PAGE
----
- Rather than memorizing citation formats or buying expensive books explaining those formats, you can usually find the answer to “How do I cite this?” online.
- Note: Online citation generators on the regular Internet that you find via Google vary widely, both in quality and in currency. Some are okay, and some are terrible. (The generator built into Google Scholar, for example, returned outdated results for MLA style on several test citations I ran). But you can often get a good start toward a decent Works Cited or Reference list entry from the citation generators include in the library databases, as in the example below. The generated citation might need a bit of tweaking, but it has a fair chance of being mostly correct. Use the generator to capture the tedious stuff, then double-check the citation against the examples linked below and tweak as needed.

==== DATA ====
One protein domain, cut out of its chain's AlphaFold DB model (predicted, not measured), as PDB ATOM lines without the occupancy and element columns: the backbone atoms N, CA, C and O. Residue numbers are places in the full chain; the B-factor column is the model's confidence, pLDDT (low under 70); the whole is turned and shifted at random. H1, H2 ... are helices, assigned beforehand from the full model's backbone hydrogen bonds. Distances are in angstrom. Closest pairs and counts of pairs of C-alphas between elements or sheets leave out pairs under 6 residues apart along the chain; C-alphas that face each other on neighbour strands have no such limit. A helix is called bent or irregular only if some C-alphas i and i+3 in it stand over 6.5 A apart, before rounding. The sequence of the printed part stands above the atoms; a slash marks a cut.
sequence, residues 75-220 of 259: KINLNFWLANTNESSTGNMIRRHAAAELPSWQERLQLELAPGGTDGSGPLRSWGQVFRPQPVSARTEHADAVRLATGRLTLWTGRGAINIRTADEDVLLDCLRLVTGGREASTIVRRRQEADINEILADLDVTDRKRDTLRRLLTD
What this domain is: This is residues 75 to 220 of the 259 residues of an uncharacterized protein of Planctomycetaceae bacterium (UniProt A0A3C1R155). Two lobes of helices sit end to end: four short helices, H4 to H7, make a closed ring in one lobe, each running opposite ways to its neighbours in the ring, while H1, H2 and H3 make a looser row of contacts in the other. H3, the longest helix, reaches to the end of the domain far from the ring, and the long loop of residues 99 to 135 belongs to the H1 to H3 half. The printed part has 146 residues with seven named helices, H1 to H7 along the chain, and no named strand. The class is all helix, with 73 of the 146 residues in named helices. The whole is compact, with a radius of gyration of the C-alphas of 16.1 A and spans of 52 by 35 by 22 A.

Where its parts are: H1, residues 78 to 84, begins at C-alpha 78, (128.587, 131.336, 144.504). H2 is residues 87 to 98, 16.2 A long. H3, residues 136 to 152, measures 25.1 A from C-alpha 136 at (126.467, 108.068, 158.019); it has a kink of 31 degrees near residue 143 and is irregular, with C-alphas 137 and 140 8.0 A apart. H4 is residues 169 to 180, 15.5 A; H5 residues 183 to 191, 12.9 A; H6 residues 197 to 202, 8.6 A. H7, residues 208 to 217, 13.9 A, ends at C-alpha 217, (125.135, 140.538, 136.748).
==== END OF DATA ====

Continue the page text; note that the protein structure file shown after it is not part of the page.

- Works Cited: Periodicals (journals, magazines, newspapers, etc.) (Purdue OWL)
- Works Cited: Electronic sources (webpages, websites, tweets, YouTube, etc.) (Purdue OWL)
- Works Cited: Books (Purdue OWL)
- Basics of reference list (Purdue OWL)
- Author/authors in reference list (Purdue OWL)
- Periodicals (journals, magazines, newspapers, etc.) in reference list (Purdue OWL)
- Books in reference list (Purdue OWL)
- Electronic Sources (Purdue OWL)
- Common reference examples (APA)
- Purdue OWL resources on Chicago style. Keep in mind that there are two “Chicago styles”: notes-bibliography and author-date. Which one are you using?
- Chicago Manual of Style Online Q&A
Citation Tracing and Webs of Citations
As part of your development as a researcher, you will be asked to understand who has said what about the facets of your research question and how others’ contributions can help you to answer your own question. One reason why researchers cite sources is to establish a trail that others can follow–that trail leads backwards to earlier sources, and forwards to later sources.
- Citation Tracing (YouTube video explaining basics of backward and forward citation tracing)
- Connected Papers (tool for visualizing webs of citations and for accessing citation trails in other places, e.g., Google Scholar.